Palestinian tunnel warfare in the Gaza Strip
The neutrality of this article is disputed. (July 2016)
Hamas, the governing authority in the Gaza Strip, has constructed a sophisticated network of military tunnels since it seized control of the Strip in 2007. The tunnel system branches beneath many Gazan towns and cities, such as Khan Yunis, Jabalia and the Shati refugee camp. The internal tunnels, running some dozens of kilometres within the Gaza Strip, have several functions. Hamas uses the tunnels to hide its arsenal of rocketry underground, to facilitate communication, to permit munition stocks to be hidden, and to conceal militants, making detection from the air difficult. Hamas leader Khalid Meshal said in an interview with Vanity Fair that the tunnel system is a defensive structure, designed to place obstacles against Israel's powerful military arsenal and engage in counter-strikes behind the lines of the IDF. He admitted that the tunnels are used for infiltration of Israel, but said that offensive operations have never caused the death of civilians in Israel, and denied allegations of planned mass attacks on Israeli civilians.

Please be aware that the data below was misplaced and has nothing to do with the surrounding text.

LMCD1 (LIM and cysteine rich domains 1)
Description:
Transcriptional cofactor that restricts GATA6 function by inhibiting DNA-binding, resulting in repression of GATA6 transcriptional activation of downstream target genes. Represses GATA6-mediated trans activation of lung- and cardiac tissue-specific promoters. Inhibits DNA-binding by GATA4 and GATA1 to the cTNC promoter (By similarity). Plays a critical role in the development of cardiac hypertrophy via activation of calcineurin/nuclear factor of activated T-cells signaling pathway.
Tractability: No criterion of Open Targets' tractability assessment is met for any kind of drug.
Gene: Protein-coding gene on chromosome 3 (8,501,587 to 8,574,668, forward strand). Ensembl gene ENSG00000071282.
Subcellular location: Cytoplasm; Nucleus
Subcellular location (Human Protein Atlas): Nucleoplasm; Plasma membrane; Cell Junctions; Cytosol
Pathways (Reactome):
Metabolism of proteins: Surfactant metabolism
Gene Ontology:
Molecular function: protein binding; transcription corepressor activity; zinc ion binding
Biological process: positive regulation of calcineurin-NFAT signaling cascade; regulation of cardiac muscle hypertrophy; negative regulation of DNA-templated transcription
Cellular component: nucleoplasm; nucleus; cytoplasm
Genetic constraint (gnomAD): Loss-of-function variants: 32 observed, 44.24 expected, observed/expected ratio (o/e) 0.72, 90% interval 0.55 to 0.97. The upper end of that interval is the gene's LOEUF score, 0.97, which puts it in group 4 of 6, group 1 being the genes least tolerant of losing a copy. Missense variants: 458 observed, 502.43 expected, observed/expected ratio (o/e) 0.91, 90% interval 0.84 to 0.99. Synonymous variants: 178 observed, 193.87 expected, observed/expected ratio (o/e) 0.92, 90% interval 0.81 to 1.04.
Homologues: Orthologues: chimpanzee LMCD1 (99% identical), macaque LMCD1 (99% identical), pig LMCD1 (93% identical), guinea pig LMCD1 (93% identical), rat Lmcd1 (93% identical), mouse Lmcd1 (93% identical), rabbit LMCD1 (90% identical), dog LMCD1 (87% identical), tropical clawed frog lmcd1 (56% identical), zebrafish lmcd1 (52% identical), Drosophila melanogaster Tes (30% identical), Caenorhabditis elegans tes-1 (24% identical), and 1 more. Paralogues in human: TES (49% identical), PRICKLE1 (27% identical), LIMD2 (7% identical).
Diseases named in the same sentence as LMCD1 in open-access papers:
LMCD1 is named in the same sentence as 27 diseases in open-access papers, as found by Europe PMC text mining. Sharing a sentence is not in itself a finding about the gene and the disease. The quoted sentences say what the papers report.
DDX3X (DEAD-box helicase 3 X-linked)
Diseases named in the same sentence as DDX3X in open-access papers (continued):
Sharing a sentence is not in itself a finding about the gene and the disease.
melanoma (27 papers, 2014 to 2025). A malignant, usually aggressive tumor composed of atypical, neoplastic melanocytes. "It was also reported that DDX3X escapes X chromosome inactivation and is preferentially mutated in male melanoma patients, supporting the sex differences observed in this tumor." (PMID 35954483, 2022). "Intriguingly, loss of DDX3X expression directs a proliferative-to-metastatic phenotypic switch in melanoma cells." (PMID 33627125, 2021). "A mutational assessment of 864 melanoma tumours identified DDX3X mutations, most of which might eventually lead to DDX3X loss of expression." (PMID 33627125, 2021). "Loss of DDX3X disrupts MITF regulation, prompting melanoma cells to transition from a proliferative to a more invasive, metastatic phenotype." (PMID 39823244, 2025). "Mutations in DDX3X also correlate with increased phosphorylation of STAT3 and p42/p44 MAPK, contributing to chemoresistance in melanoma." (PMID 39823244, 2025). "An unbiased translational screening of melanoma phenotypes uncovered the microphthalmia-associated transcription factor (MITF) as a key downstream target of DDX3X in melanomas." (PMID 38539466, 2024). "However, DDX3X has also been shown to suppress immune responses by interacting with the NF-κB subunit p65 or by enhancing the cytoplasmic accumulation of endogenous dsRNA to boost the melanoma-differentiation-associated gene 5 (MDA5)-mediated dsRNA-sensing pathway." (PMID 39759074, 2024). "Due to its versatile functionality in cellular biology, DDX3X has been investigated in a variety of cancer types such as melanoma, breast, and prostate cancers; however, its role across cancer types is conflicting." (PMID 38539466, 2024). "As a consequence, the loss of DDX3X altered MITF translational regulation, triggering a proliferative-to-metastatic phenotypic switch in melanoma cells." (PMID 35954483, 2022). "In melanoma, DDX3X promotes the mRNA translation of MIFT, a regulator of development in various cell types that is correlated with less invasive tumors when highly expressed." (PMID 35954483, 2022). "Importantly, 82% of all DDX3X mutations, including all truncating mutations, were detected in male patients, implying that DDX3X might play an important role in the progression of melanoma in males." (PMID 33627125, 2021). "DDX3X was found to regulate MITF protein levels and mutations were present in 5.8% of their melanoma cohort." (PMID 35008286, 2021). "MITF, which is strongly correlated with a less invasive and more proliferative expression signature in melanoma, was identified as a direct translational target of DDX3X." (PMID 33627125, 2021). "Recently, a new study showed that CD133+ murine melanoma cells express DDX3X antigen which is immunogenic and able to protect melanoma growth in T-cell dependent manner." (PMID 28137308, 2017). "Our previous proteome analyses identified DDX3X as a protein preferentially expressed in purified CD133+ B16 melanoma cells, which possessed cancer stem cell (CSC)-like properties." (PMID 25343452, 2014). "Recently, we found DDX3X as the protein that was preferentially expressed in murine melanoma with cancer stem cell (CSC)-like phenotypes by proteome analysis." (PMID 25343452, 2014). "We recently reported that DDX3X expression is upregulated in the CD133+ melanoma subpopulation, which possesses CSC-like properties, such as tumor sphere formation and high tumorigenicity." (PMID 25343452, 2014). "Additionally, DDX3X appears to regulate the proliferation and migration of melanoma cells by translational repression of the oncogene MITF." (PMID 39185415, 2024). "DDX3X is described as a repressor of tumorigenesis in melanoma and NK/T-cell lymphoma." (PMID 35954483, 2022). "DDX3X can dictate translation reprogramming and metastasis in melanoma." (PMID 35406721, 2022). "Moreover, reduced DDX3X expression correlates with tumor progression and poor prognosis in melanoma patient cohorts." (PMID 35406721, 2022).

The cross-border tunnels were used in the capture of Gilad Shalit in 2006, and multiple times during the 2014 conflict. Destroying the tunnels was a primary objective of Israeli forces in the 2014 Israel–Gaza conflict. The IDF reported that it "neutralized" 32 tunnels, fourteen of which crossed into Israel. On at least four occasions during the conflict, Palestinian militants crossing the border through the tunnels engaged in combat with Israeli soldiers. Officially, Israeli spokesmen has always maintained that the aim of the “terror tunnels” is to harm Israel civilians. According to Prime Minister Benjamin Netanyahu, the “sole purpose” of the cross-border tunnels from Gaza to Israel is “the destruction of our citizens and killing of our children.” But an Israeli intelligence source that spoke to Times of Israel claimed that none of the nine cross-border tunnels were aimed at civilian border communities. All the infiltration attempts have focused on attacking military targets. The main aim of the attacks seems to have been to capture an IDF prisoner. The UNHRC Commission of Inquiry on the Gaza Conflict found "the tunnels were only used to conduct attacks directed at IDF positions in Israel in the vicinity of the Green Line, which are legitimate military targets." Israeli officials condemned the UNHRC report.